A little shyly–“Me.” I pick up a bottle of cologne and inhale, and try to remember.

He reads the first few lines and skims it over, smiling. He reads the date, “2007…” his voice a little unsteady. I wonder if he is remembering the year that we had Isabella, when we were still at our old church with our beloved Pastor and his wife, when we were married to a church body, before spiritual devastation happened, when life was very, very good and God’s graces flowed abundantly. Like babes, we ignorantly lapped it up, not fully knowing what we had.

I reach up into the closet shelf where a soft, worn t-shirt, something close to cadet blue, peeks out and I look at the tag, oh, a Large, this will have to do.

I walk into the living room, right up to the man and hand him the card, tell him it made me cry to find it there, to read it, bend down and take his face in my hands and tell him he is a wonderful Granddaddy, my body bent over and my heart bent over in all this weeping reality, all this gospel light, all this love.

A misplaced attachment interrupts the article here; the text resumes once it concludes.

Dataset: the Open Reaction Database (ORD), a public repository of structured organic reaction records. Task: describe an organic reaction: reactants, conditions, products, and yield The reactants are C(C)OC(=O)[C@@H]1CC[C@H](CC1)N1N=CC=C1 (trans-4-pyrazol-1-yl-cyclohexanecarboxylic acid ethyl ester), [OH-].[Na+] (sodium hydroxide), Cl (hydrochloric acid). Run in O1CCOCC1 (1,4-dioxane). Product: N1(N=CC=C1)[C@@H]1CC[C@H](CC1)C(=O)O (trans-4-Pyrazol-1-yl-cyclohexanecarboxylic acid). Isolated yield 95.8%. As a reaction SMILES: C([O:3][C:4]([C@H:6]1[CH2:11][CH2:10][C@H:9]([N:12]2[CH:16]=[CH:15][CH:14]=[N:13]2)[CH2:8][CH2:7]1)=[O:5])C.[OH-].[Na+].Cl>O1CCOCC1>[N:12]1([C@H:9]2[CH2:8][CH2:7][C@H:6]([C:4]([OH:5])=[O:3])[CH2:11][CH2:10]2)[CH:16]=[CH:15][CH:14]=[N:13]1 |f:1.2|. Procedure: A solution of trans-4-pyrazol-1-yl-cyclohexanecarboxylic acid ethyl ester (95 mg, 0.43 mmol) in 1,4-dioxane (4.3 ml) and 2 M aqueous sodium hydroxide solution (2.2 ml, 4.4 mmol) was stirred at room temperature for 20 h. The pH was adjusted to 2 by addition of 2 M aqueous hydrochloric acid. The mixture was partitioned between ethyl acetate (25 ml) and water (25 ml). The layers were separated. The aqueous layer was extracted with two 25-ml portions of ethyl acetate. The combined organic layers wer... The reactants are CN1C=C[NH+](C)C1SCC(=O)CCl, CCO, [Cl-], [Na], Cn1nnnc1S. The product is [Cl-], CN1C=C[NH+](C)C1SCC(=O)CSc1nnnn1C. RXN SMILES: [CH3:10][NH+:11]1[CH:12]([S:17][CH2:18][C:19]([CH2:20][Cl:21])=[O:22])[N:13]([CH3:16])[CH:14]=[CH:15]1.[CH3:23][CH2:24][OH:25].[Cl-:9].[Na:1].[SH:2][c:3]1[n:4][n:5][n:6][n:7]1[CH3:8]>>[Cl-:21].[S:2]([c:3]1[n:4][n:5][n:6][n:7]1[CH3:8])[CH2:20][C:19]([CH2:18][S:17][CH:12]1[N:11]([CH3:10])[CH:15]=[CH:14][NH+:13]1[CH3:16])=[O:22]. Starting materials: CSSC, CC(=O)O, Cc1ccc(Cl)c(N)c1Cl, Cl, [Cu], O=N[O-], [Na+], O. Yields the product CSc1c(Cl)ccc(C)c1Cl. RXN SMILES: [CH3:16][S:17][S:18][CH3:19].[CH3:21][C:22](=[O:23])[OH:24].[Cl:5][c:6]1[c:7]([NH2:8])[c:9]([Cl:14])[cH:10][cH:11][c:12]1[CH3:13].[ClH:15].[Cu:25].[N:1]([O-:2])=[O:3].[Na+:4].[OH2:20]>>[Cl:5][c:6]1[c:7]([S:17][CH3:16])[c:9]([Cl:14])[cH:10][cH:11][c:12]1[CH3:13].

Instead of looking at me and acknowledging, he makes some remark about how not everybody thinks he’s so great. But I know it’s hit it’s mark–right there in the softness of his heart the arrow pierced–I can see that little bit of twinkle in his eye, the smile dancing slightly just there in the corner, that he won’t let have center-stage.

He avoids my eyes, but I know he hears me. These are the only words he ever wanted to hear in the whole of his life.

I lay down in the dark coolness of their room with baby girl next to me, and she fidgets some, but like me, her body soon gives way to Granny’s high thread-count sheets, shadow’s cool of blankets piled high atop us.

I lie there thinking as I drift off, how many graces God has given, how He has bent low and heard me, listened to my heart’s cry, that mighty God himself would bend over, heart exploding for me– this is extravagant grace that I can hardly imagine or fully allow.

But in spite of me, His arrow has hit it’s mark and I gush over and out and I can do nothing but fling arms open wide to all this love.

                                                                          *an edited re-post

linking with friends, MichelleLaura, and Heather